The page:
Monday's Daily Pulse
What you need to know about Florida today
Florida Trend Exclusive
Economic outlook: A snapshot of Florida
This year, Florida Trend’s Economic Outlook focuses on specific issues — from economic development and public safety to transportation and education — that challenge the cities and counties across the state, assessing whether progress has been made in each category. The Economic Outlook package also includes people to watch in each region and news from all of Florida’s 67 counties. [Source: Florida Trend]
From coconut patties to guns, Florida lawmakers ready for session
The 60-day Florida legislative session that begins Tuesday will have lawmakers considering everything from coconut patties to a state budget expected to exceed $90 billion. While the budget is the only thing the Legislature is constitutionally required to pass each year, there are already about 3,000 bills filed, including about 1,600 that seek to stuff local projects into the budget. [Source: AP]
Related Florida Trend Content
» The Issues: Florida's 2020 legislative preview
Florida Trend -- In Focus
Are you a Florida business professional with some tried and true insight to share? Florida Trend wants to hear from you! This year we’re debuting a new question and answer series called In Focus asking experts and professionals in Florida's business community to share real life lessons, tips and experiences they’ve learned along the way. Click to submit your answer to this week's question: What’s one lesson you wish you knew early on in your career?
From Utah to Florida, states boost spending on new roads
Buoyed by a recovering economy and increases in their revenue, states from Utah to Florida are pumping more money into transportation projects to speed up traffic-clogged highways and modernize aging infrastructure. The 50 states collectively spent $113.2 billion on transportation in fiscal year 2019, a 9% jump from the previous year, according to the National Association of State Budget Officers. It was the biggest jump since 2015, and transportation industry trackers said they expect spending boosts to continue in 2020. [Source: Wall Street Journal]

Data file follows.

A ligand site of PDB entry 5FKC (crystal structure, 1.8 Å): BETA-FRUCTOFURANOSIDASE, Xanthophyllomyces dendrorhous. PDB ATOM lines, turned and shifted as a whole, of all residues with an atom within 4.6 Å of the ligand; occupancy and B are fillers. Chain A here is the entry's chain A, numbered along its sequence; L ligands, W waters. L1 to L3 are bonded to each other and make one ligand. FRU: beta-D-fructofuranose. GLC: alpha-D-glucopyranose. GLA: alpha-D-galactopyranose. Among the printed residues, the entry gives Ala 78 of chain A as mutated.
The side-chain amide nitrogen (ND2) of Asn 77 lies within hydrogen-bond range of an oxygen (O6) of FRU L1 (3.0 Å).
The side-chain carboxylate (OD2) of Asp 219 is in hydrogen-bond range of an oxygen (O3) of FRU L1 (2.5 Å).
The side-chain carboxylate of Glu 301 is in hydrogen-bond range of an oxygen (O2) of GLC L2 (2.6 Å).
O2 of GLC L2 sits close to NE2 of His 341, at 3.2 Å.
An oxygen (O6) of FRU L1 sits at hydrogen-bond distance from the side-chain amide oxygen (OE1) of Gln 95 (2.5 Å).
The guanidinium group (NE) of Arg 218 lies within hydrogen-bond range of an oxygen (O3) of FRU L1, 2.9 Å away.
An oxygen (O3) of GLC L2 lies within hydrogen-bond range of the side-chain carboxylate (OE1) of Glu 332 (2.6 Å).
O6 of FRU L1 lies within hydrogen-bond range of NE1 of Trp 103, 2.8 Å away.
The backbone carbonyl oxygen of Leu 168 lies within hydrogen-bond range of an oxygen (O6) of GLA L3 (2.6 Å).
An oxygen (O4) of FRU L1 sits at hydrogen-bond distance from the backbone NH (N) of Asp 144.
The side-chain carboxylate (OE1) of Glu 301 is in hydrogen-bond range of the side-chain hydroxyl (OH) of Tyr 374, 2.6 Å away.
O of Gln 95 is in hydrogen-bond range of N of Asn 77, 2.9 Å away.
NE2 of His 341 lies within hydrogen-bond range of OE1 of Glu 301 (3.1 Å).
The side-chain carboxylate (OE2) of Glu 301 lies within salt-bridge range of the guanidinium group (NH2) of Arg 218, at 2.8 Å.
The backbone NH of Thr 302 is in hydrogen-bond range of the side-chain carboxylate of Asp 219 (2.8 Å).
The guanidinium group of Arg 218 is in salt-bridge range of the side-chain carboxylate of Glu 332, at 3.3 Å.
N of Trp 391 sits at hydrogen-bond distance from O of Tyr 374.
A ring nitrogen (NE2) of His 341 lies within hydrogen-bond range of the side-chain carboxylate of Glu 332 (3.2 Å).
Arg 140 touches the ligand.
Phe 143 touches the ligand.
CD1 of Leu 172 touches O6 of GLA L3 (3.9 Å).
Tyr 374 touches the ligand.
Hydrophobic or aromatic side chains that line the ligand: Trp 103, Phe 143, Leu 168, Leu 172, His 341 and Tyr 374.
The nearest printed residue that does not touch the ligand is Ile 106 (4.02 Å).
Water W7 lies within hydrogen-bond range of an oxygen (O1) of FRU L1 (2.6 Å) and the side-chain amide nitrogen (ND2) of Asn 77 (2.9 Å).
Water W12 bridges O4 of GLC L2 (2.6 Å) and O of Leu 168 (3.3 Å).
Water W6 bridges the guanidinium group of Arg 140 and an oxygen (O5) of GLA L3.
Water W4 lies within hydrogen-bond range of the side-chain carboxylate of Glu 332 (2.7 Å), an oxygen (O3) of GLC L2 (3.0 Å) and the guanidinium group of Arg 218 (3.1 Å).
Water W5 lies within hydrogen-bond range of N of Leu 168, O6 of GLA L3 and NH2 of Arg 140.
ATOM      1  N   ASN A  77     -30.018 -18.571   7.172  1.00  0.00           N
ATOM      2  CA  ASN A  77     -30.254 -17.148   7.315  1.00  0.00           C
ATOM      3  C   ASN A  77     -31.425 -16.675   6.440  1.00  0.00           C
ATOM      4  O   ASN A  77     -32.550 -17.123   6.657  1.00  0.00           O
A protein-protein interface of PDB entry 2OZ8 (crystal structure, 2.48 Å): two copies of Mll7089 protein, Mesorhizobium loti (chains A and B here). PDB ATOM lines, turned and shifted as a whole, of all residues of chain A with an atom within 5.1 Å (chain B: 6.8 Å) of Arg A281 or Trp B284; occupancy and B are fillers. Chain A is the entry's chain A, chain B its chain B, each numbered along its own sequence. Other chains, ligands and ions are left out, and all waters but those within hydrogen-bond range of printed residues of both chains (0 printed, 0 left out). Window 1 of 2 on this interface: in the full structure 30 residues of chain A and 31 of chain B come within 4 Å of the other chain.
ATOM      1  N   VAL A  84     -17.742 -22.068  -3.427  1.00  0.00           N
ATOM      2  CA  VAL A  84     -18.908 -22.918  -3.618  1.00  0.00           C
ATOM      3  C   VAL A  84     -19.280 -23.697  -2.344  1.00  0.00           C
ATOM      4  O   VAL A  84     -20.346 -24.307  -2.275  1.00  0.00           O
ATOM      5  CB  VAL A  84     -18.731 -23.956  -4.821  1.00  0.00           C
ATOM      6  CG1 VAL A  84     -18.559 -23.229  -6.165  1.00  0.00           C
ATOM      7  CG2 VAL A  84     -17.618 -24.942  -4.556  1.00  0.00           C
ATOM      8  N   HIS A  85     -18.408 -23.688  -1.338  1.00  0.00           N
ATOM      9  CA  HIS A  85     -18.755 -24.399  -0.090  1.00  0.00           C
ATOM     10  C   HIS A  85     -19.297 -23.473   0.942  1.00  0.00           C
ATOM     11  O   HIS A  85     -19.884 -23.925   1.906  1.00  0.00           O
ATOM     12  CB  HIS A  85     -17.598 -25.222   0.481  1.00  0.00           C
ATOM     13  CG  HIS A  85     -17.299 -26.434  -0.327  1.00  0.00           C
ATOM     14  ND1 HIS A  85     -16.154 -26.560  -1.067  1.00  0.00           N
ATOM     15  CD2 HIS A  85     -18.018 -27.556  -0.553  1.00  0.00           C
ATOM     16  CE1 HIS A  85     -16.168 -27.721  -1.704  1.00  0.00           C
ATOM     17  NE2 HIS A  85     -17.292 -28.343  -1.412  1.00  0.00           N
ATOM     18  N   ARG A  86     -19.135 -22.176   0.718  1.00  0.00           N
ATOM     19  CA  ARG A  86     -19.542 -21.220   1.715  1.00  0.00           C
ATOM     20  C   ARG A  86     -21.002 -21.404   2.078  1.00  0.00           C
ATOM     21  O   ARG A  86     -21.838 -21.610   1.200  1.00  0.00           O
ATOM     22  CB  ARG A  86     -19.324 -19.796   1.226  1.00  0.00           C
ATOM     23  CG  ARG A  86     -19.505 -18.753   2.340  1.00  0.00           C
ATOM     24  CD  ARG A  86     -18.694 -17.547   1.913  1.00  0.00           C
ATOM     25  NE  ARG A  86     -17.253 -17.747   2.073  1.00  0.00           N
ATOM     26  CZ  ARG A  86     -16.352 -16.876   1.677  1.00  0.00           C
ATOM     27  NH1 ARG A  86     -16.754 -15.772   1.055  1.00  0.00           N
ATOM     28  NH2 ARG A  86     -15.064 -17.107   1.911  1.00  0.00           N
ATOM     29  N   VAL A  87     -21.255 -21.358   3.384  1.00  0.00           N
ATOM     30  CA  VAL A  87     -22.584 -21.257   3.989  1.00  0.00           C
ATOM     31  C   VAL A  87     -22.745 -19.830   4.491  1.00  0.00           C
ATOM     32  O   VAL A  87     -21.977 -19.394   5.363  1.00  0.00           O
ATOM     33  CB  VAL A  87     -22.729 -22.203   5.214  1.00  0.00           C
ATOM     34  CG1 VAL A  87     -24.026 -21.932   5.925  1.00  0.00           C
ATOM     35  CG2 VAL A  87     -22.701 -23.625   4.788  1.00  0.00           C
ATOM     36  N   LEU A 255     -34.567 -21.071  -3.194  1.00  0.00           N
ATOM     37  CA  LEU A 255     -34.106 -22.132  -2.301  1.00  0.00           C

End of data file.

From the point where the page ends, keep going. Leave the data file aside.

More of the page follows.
Several Florida property insurers face ratings downgrade
A private agency that scores the financial health of insurance companies is planning on downgrading its ratings for nearly half of the 40 Florida property insurers it grades. The driving reason, Demotech Inc. said, are economic conditions for all insurers following the heavy storm seasons since 2016. [Source: Tampa Bay Times]
ALSO AROUND FLORIDA:
› Will Puerto Ricans new to Florida swing state to Democrats?
The influx of Puerto Ricans, who are American citizens, to Florida has changed the number and the character of Florida’s Hispanic vote. One of the most important issues in the 2020 election will be whether those changes will ratify Florida’s status as a swing state and show the power of the Hispanic vote in Democratic politics or affirm the presidency of Donald Trump.
› Disney Aspire keeps growing to add more schools for employees’ free education
Disney has added Purdue University Global and Southern New Hampshire University to its list of schools where the company’s hourly employees can get their education paid for. The two new schools are now part of the 13 institutions where employees can attend with Walt Disney Co. paying 100% of the tuition as well as fees and book expenses upfront in an initiative called Disney Aspire.
› Miami’s first major health-tech startup of the century has just been sold
CareCloud, the first major Miami-based health IT startup to garner significant venture capital this century, has been sold. New Jersey-based MTBC, an electronic health-records group, announced the acquisition Friday. The terms include $17 million in cash and 760,000 in preferred Class A shares for a total valuation of at least $36 million.
› Dollar amount of offers for JEA remain a mystery
As JEA rolls out documents from closed-door sales talks, bidders who spent months angling to buy the utility are invoking state law to prevent JEA from releasing information that would answer one of the biggest questions about the canceled sales process. How many billions of dollars would Jacksonville have gotten from selling the “crown jewel” of city government?
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